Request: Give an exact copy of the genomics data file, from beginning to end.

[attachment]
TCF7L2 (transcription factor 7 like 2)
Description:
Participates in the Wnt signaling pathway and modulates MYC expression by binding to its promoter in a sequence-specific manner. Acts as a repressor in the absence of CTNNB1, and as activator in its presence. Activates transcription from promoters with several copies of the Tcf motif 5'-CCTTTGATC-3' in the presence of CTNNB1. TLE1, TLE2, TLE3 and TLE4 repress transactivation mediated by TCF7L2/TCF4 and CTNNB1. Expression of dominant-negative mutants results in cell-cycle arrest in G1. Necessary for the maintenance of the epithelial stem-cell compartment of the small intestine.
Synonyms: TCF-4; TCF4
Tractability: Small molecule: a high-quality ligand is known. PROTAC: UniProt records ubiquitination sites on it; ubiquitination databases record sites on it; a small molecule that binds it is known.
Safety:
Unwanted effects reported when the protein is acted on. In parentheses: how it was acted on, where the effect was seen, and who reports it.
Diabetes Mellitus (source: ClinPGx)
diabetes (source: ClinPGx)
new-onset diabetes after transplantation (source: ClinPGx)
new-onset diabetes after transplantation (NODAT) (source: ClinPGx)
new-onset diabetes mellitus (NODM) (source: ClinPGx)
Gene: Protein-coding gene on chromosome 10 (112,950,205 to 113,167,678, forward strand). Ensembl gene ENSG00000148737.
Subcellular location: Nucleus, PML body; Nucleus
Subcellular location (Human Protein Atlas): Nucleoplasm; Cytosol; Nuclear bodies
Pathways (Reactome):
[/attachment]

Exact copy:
TCF7L2 (transcription factor 7 like 2)
Description:
Participates in the Wnt signaling pathway and modulates MYC expression by binding to its promoter in a sequence-specific manner. Acts as a repressor in the absence of CTNNB1, and as activator in its presence. Activates transcription from promoters with several copies of the Tcf motif 5'-CCTTTGATC-3' in the presence of CTNNB1. TLE1, TLE2, TLE3 and TLE4 repress transactivation mediated by TCF7L2/TCF4 and CTNNB1. Expression of dominant-negative mutants results in cell-cycle arrest in G1. Necessary for the maintenance of the epithelial stem-cell compartment of the small intestine.
Synonyms: TCF-4; TCF4
Tractability: Small molecule: a high-quality ligand is known. PROTAC: UniProt records ubiquitination sites on it; ubiquitination databases record sites on it; a small molecule that binds it is known.
Safety:
Unwanted effects reported when the protein is acted on. In parentheses: how it was acted on, where the effect was seen, and who reports it.
Diabetes Mellitus (source: ClinPGx)
diabetes (source: ClinPGx)
new-onset diabetes after transplantation (source: ClinPGx)
new-onset diabetes after transplantation (NODAT) (source: ClinPGx)
new-onset diabetes mellitus (NODM) (source: ClinPGx)
Gene: Protein-coding gene on chromosome 10 (112,950,205 to 113,167,678, forward strand). Ensembl gene ENSG00000148737.
Subcellular location: Nucleus, PML body; Nucleus
Subcellular location (Human Protein Atlas): Nucleoplasm; Cytosol; Nuclear bodies
Pathways (Reactome):